Lithuanian spokesperson Ignas Krupavičius, just before announcing that ten points of his country's vote had been assigned to Conchita Wurst, said referring to Wurst's beard, "Now it is time to shave", then pulled out a razor and pretended to shave his own face, before giggling at the joke. Host Nikolaj Koppel replied to that by saying, "Time to shave? I think not.", because the next country announcing the votes was Austria. BBC commentator Graham Norton also expressed his frustration at the joke and supported Koppel's reply.
Reaction to Russia's performance
The sisters representing Russia with the song "Shine"
Russia's Tolmachevy Sisters were the subject of booing from the audience, during the semifinal and when they qualified into final. Russia's act were also booed during the grand final; and when the Russian spokesperson delivered their top-three votes. The booing was also heard when countries awarded Russia votes, including neighbouring countries such as Azerbaijan and Belarus.
Fraser Nelson, the editor of The Spectator magazine, wrote: "I can’t remember the last time I heard a Eurovision audience boo anyone; during the Iraq war in 2003, no one booed Britain. (...) There’s a difference between the Russian government and the Russian people, and the girls were there to represent the latter. They didn’t deserve the obloquy. And the Danes were wrong to have made the booing so audible."
Internet activist security breach
After Conchita Wurst had won and performed the song again, and shortly before the end of the television broadcast, press photographers crowded around Wurst for pictures. During the photo session, Estonian "Free Anakata" activist Meelis Kaldalu managed to breach security and approach Wurst, giving her flowers and a Danish flag. She accepted the flowers, and Kaldalu knelt before her; what he said could not be heard. As security personnel realised Kaldalu was not supposed to be there, they began to drag him away, and Kaldalu produced a piece of paper, which he had hidden under his shirt, reading "#free anakata".
Wurst holds the Eurovision trophy after winning.
The Marcel Bezençon Awards, the OGAE voting poll and the Barbara Dex Awards are awards that were contested by the entries competing at the Eurovision Song Contest 2014, in addition to the main winner's trophy. In contrast, the Ondas Awards have honoured the production of the Eurovision Song Contest 2014 itself in one of their categories.
Organisation Générale des Amateurs de l'Eurovision (more commonly known as OGAE) is an international organisation that was founded in 1984 in Savonlinna, Finland by Jari-Pekka Koikkalainen. The organisation consists of a network of 40 Eurovision Song Contest fan clubs across Europe and beyond, and is a non-governmental, non-political, and non-profit company. In what has become an annual tradition for the OGAE fan clubs, a voting poll was opened allowing members from forty clubs to vote for their favourite songs of the 2014 contest. Below is the top five overall results, after all the votes had been cast.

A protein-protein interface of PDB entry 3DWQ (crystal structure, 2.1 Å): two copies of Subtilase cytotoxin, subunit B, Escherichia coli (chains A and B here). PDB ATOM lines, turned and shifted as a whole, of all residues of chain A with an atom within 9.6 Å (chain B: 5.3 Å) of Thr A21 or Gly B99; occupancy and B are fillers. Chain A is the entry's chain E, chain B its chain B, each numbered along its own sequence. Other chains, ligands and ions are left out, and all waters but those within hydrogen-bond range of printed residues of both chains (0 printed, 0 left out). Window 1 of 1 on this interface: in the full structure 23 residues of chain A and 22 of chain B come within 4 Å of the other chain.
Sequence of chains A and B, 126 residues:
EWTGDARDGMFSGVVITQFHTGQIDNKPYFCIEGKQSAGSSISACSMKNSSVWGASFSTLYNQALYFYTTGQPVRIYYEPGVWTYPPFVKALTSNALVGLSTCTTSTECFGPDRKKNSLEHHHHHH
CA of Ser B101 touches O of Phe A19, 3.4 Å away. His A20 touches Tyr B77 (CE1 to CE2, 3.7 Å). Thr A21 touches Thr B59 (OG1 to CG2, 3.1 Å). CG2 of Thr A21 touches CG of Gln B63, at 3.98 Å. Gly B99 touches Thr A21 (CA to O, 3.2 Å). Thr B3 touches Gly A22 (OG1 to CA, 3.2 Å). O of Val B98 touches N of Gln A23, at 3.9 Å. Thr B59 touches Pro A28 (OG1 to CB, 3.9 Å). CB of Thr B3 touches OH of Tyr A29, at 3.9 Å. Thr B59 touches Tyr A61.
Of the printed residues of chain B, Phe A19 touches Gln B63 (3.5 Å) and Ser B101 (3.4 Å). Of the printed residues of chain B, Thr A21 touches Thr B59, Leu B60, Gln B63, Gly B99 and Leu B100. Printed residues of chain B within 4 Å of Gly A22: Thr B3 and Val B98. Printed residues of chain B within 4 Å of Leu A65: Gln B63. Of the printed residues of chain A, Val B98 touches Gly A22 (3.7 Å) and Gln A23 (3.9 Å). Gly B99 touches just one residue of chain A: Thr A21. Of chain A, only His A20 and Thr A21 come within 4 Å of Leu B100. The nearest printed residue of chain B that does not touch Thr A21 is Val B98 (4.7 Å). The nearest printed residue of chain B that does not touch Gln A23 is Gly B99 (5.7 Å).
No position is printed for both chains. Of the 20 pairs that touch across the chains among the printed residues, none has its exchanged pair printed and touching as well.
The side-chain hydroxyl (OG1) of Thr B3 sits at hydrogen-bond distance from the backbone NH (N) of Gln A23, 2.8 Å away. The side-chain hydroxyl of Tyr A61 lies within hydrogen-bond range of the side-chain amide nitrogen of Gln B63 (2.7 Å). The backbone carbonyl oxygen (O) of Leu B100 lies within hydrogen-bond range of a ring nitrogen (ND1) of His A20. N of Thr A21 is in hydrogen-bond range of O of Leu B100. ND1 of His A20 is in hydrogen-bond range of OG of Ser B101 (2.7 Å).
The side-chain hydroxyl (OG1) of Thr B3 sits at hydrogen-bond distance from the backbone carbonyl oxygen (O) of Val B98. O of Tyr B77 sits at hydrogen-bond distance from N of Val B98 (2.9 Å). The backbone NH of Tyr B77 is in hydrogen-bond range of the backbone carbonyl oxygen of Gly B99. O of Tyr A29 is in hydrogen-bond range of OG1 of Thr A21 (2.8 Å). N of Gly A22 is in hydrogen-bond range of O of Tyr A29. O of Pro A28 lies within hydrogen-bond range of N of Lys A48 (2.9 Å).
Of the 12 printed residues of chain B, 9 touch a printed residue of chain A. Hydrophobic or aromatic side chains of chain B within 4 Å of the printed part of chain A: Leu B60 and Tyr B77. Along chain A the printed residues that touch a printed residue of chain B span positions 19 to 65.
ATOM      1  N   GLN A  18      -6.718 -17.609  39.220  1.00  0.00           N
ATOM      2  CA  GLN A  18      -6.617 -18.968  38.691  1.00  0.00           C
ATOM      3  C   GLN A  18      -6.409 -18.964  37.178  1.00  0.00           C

The Barbara Dex Award has been annually awarded by the fan website House of Eurovision since 1997, and is a humorous award given to the worst dressed artist each year in the contest. It is named after the Belgian artist, Barbara Dex, who came last in the 1993 contest, in which she wore her own self designed dress.
The Ondas Awards (Spanish: Premios Ondas) is an award ceremony organised by Radio Barcelona, a subsidiary of Cadena SER, since 1954. They are awarded in recognition of professionals in the fields of radio and television broadcasting, the cinema, and the music industry. The 61st Ondas Award recipients were announced on 6 November 2014, where Danish broadcaster, Danmarks Radio and the European Broadcasting Union received the International Television Award, for their production of the 2014 Eurovision Song Contest. The award will be handed over during the awards ceremony that will take place on 25 November 2014 at the Liceu in Barcelona.
It was reported by the EBU that the 2014 Contest was viewed by a worldwide television audience of a record breaking 195 million viewers.
Voting and spokespersons
The order in which each country announced their votes was determined in a draw following the jury results from the final dress rehearsal. An algorithm implemented by NRK, based on jury vote, was used to generate as much suspense as possible. The spokespersons are shown alongside each country.
Eurovision Song Contest: Copenhagen 2014 was the official compilation album of the 2014 Contest, put together by the European Broadcasting Union and released by Universal Music Group on 14 April 2014. The album featured all 37 songs that entered in the 2014 contest, including the semi-finalists that failed to qualify into the grand final. It also featured as a bonus track, the official #JoinUs theme, "Rainmaker", performed by the 2013 contest winner, Emmelie de Forest.